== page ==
Kathryn Elizabeth Plymesser, Ph.D. Thesis: Montana State University, January 2014, © Kathryn Elizabeth Plymesser, 2014, All Rights Reserved.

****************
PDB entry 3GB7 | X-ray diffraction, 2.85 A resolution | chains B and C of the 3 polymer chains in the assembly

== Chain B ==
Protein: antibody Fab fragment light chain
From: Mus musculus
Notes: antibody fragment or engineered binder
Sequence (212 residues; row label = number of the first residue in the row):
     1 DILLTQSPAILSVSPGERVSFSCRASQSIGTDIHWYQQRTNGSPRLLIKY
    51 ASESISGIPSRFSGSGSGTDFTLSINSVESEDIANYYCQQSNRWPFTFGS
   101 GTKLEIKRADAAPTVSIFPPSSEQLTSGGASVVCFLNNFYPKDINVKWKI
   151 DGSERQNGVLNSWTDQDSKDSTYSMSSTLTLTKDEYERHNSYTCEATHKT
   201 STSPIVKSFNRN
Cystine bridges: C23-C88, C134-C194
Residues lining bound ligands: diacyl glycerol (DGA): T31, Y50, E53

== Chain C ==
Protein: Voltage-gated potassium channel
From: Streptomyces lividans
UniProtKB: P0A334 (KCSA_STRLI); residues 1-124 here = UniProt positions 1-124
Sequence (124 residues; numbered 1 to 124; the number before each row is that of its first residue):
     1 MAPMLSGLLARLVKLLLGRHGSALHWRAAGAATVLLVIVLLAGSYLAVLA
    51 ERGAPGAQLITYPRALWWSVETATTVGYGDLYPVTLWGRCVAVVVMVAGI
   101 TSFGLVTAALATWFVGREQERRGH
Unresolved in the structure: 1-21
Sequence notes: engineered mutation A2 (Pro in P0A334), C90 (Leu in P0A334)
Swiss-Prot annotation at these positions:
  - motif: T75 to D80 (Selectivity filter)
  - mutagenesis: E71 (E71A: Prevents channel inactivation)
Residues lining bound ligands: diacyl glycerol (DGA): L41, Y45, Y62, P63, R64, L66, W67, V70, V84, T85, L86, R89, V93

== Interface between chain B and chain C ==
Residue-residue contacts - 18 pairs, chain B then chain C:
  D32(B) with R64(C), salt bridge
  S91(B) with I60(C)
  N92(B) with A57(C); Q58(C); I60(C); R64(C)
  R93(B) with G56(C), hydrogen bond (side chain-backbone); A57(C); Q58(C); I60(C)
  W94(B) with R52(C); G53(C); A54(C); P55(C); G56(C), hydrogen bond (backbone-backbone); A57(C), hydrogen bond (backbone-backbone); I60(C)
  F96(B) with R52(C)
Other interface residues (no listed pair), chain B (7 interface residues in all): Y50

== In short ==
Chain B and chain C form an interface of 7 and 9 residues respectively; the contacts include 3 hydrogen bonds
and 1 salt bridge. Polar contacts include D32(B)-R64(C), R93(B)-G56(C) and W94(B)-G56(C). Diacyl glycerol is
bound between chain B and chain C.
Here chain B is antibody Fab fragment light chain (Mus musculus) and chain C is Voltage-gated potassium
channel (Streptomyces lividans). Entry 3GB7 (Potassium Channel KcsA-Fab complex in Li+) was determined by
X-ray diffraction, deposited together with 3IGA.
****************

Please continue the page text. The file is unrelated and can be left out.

The Alaska steeppass is a fishway used extensively in the eastern U.S. and in remote locations. The baffles in the steeppass fishway tend to reduce water velocity to magnitudes negotiable by many species. A computational fluid dynamics (CFD) model was developed for common combinations of fishway slope and head pond elevation. Three-dimensional hydraulics information from the CFD model was used as a basis to predict passage success for American shad in the steeppass. The passage model considered six unique algorithms for swim path during ascent, and both the optimal swim speed approach of Castro-Santos (2005) and newly developed swim-speed information based on the laboratory study of Haro, Odeh, Castro-Santos, and Noreika (1999). The passage model was incorporated into a Monte Carlo framework to facilitate robust comparisons between the passage success predicted by the model and the experimental observations of Haro, Odeh, Castro-Santos, and Noreika (1999). The methods of Webb (1975) and Belke (1991) were then adapted to develop predictions of the energy expenditure of American shad. Findings included the observation that fish in the laboratory study did not tend to utilize the distance-optimizing prolonged swim speed of Castro-Santos (2005), but instead travelled at a faster velocity (more similar to the distance-optimizing burst speed) that resulted in significantly lower energy expenditures. The passage model did not indicate that the steeppass fishway presented a substantial velocity challenge to American shad. Comparisons of the passage model results with passage success in the study by Haro, Odeh, Castro-Santos, and Noreika (1999) led to the observation that other hydraulic factors (such as turbulence) or volitional issues should be the subject of further studies. The passage model was reformulated, creating a conceptual fishway of infinite length, to examine the distance at which model fish fail due to fatigue. The infinite-length model predicted that a fishway of 25 feet in length passed 99.0% of fish without fatigue failure. The velocity distributions from the CFD models also suggested that the zones of low velocity that existed near the bottom of the fishway under high head conditions may be desirable for successful ascent.
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